Below is a list of the basic equipment we took for the trip...

Bike Spares, Accessories & Bags 

Brake pads
Brake/Gear cable
Lock
Multi tool
Puncture repair kit
Folding tyres
Spare tubes
Spoke key
Spokes
Cone spanners
Water bottles - 3 each
Ortlieb roller classic front panniers
Ortlieb roller classic rear panniers
Handlebar bag
Map holder
Water carrier
Zefal pumpLights - front S-sun & rear Cateye

Camping

Mess tins
MSR Stove
2 MSR Fuel bottles
Katadyn water filter
Hilleberg tent
Thermarest sleeping mats
Sleeping bags
Mosquito nets
Torch and head torch
Swiss army knife
Titanium cutlery
Titanium mugs
MSR titanium mini cookset

Clothing

Gloves - long and short fingered
Cycle shorts
Cycle tops (long & short)
T-shirt
Cycle shoes
Waterproof jacket
Windproof jacket
Waterproof trousers
Cycle helmets
Sunglasses

Miscellaneous

Compass
First aid kit
Sun cream
Insect repellent
Gaffer tape
Soap
Money belt
Maps
Guide books
Playing cards
Passport
Money

 
Our Hilleberg Nallo 2 GT Tent

Gadgets

Cateye bike computers
i-pod (Kat)
MP3 (Richard)
Palmtop
Shortwave radio
Solar charger
Dog dazer
Tri-band mobile phone
Digital Camera

More Details...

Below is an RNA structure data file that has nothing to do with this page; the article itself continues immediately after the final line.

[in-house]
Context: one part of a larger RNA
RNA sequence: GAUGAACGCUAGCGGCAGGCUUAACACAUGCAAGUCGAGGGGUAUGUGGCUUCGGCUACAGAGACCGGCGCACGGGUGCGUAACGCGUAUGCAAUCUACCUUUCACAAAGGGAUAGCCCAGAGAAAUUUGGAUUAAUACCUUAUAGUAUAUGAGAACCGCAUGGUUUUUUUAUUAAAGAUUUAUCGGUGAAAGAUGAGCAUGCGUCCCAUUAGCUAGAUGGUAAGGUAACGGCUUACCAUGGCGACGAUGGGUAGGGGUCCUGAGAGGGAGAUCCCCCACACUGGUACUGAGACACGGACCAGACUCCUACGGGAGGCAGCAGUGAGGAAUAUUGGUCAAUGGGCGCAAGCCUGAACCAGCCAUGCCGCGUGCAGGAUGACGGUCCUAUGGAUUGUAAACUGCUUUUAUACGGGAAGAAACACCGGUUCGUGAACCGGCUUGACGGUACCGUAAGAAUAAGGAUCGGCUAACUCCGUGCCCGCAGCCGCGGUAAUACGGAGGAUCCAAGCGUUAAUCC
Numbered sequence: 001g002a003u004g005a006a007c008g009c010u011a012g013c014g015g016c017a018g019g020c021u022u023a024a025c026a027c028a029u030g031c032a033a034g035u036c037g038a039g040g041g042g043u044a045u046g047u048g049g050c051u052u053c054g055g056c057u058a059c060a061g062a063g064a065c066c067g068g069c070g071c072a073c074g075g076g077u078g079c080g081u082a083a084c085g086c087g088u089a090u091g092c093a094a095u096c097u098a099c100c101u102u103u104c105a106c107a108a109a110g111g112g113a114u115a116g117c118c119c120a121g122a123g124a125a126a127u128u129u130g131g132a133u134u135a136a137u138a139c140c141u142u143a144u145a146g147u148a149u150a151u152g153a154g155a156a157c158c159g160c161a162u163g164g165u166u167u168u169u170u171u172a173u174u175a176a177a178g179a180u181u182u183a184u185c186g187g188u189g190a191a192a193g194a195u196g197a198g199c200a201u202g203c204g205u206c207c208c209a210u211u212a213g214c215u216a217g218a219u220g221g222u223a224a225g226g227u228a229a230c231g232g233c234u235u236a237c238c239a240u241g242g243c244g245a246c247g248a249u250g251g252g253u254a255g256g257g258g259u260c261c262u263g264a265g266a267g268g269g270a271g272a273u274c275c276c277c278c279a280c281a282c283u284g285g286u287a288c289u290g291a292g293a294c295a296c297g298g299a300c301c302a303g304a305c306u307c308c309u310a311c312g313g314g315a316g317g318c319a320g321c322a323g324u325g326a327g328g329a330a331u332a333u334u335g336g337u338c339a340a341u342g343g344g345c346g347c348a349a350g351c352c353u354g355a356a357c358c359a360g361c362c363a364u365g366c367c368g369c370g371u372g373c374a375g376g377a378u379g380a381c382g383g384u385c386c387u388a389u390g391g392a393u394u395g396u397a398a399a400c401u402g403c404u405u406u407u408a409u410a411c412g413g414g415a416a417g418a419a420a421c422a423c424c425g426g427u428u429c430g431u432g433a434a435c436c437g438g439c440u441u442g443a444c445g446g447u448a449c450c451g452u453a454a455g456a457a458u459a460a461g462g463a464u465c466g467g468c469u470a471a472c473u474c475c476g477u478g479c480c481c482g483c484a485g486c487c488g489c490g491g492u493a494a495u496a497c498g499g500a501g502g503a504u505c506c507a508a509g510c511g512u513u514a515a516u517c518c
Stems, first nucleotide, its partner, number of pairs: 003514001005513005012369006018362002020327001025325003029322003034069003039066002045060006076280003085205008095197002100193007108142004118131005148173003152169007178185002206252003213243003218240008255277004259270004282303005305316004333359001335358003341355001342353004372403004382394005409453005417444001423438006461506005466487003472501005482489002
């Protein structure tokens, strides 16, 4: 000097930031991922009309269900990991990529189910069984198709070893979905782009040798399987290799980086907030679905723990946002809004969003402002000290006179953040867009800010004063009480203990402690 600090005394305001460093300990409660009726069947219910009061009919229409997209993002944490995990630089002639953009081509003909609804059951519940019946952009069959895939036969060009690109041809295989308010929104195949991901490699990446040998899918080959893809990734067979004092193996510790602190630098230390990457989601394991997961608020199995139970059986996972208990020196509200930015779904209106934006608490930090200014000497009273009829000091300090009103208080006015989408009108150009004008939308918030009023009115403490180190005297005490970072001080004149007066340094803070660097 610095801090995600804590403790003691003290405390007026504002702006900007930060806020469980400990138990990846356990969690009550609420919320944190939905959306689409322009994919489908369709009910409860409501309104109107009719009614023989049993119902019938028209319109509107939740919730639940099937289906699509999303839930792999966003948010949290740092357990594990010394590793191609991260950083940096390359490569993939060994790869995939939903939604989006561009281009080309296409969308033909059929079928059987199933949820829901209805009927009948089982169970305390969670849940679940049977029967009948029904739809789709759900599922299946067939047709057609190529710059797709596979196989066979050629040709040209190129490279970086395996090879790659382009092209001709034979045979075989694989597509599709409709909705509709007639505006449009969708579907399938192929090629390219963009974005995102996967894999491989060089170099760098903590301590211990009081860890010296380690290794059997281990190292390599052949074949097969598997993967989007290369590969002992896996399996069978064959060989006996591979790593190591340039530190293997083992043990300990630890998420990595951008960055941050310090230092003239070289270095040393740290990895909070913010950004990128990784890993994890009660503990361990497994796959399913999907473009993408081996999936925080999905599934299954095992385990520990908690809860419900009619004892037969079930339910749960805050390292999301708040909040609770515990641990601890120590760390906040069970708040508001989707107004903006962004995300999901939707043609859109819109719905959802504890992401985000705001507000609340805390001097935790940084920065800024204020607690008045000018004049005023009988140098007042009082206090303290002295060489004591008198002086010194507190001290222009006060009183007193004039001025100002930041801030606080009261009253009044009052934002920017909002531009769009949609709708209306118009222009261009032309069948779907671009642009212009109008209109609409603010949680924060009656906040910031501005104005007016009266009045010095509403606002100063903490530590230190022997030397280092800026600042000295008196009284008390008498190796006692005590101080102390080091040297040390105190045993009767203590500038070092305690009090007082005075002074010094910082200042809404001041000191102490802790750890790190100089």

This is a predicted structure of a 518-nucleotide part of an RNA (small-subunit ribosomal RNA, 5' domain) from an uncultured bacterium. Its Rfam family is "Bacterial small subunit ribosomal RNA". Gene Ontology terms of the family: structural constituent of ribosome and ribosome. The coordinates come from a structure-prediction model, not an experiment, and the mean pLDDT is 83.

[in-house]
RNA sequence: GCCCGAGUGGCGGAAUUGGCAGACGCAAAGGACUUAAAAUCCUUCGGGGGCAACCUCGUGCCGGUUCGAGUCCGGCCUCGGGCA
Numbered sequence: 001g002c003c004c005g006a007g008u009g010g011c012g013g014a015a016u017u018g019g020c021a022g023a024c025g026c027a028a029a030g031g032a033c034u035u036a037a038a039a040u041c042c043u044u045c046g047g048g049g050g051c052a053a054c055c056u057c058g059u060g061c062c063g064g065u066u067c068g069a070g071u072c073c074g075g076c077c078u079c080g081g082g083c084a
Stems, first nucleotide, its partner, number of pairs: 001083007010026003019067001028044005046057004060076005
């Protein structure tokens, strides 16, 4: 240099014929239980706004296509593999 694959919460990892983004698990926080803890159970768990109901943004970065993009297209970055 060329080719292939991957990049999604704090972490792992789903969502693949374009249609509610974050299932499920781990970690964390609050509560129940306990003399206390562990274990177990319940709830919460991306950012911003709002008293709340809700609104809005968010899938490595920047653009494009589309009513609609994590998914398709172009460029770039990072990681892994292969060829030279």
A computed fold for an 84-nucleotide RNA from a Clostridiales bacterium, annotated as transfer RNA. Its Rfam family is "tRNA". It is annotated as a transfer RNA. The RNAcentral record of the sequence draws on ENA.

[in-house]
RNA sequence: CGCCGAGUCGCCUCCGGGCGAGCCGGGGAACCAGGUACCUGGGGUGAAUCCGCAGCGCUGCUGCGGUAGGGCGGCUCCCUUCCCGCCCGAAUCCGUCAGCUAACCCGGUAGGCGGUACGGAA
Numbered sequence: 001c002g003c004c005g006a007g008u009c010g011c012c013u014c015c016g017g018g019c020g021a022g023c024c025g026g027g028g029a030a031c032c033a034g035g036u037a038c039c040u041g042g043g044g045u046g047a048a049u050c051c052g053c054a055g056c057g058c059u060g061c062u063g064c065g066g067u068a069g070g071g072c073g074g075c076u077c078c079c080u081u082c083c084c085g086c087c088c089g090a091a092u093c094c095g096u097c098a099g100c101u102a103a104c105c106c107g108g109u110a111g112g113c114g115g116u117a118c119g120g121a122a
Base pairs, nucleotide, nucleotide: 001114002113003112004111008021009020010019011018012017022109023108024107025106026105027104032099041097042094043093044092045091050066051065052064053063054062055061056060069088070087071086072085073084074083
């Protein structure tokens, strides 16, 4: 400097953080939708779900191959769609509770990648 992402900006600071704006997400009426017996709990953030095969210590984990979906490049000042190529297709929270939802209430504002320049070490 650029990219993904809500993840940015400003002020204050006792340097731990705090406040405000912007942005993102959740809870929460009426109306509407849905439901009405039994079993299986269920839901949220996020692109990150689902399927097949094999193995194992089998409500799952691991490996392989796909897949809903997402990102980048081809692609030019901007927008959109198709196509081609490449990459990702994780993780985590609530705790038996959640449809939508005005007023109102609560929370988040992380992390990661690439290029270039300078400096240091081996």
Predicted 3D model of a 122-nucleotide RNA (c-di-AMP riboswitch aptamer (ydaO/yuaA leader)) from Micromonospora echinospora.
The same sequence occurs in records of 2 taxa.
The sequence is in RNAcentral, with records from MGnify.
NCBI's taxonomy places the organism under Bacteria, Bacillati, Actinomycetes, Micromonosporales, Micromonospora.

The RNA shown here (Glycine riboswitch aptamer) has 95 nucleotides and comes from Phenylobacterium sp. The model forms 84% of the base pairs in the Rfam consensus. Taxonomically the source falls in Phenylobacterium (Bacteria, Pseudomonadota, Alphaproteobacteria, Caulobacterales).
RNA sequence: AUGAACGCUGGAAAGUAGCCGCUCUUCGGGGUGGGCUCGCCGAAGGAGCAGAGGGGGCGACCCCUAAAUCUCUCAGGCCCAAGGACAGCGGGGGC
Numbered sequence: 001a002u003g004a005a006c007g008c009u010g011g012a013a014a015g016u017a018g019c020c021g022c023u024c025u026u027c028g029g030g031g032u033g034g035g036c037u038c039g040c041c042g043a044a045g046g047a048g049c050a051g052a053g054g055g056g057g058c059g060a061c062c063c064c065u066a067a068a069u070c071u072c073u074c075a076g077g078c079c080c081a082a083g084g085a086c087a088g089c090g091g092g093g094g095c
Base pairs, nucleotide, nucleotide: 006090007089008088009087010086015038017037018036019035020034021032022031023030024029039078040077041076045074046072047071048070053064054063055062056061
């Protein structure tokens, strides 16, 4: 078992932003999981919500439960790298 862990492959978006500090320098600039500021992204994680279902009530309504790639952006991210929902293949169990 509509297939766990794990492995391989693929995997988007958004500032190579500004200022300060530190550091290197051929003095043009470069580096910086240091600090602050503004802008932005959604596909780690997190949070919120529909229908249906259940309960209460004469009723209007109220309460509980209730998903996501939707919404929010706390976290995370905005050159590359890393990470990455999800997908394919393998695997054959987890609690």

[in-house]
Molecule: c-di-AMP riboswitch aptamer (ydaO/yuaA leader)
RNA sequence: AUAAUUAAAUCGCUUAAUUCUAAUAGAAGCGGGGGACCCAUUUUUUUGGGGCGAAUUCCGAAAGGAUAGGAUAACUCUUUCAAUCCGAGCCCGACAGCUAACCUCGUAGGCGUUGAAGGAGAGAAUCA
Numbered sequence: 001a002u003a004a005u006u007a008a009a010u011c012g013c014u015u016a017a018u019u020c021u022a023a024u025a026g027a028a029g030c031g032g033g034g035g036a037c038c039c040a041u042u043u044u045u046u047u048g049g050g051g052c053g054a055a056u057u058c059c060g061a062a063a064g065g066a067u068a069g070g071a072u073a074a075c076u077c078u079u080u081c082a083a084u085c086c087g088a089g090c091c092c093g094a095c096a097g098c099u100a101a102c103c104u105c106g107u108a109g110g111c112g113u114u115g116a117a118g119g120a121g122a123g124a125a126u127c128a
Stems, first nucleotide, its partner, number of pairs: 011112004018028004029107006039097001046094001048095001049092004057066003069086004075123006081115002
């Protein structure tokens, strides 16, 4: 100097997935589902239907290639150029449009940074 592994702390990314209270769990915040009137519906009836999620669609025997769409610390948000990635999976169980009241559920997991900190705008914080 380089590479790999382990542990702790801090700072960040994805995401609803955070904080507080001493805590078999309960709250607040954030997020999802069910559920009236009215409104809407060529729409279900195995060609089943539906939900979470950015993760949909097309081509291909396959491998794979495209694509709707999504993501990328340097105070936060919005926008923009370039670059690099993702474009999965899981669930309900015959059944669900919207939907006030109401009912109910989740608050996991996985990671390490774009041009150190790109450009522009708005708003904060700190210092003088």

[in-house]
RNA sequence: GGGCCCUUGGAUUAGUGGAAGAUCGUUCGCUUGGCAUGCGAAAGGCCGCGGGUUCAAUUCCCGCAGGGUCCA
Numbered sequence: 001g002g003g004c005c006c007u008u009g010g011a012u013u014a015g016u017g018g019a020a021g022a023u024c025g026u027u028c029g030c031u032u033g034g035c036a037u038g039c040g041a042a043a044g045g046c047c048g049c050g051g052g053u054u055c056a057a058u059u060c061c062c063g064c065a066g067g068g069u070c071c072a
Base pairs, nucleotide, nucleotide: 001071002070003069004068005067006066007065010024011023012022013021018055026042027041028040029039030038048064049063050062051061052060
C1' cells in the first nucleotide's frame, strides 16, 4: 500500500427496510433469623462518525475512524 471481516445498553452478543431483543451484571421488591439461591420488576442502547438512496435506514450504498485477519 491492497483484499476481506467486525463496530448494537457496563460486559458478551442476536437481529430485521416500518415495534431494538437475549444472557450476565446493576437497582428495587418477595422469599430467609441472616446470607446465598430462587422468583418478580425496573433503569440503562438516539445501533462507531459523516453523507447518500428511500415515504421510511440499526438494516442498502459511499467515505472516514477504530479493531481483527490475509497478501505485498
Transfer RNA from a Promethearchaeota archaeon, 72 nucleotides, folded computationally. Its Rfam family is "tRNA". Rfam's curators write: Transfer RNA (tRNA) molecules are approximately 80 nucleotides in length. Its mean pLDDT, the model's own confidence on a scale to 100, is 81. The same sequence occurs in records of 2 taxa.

The Tent: Hilleberg Nallo 2 GT
We decided on a tunnel style tent, mainly for space and stability. Hilleberg probably make the best tunnel tents, and this one is much lighter and roomier than the other types we considered. The length of time we would be camping for, the need to store all the panniers, and being utter novices at camping, made the space important to us. Plus it comes in mouldy green, unlike some of the more mountaineering-geared tents. Trying to be inconspicuous whilst wild camping in a bright yellow tent is not a good idea.

The Stove: MSR Dragonfly

We went round the houses several times with which stove to get - it was always between the Dragonfly, Whisperlite and the Primus Omnifuel. There was precious little feedback on the Primus, so we went with tried and tested MSR. Although we knew a few people had some problems with the Dragonfly at higher altitudes, it still seemed to be the most reliable choice, and it's easy to clean and service.

The Sleeping Bags: Macpac Santuary 500 and Marmot Sawtooth

There was never any question that we were going for down bags, for the pack size and warmth to weight ratio. Richard went for the MacPac Sanctuary 500. He says it's because for the performance, it has such a small pack size. I think he just liked the colour. I got a Marmot Sawtooth, which I hadn't considered until I saw it in a local camping shop. I like the hood, the pockets, it's not bright orange, but most of all it has a great temperature range. It's a bit bigger than the MacPac when compressed, but lighter.

First Aid Kit: Lifesystems Travel Medical Kit

This has pretty much all we would need in an emergency, apart from chocolate. It's vital to take syringes and hypodermics, in case you're ever unsure of the hygiene of any local facilities. Hopefully we'll not need those, or half the other things. The kit willl be topped up with things like malaria tablets and immodium before we go, but it covers almost everything else.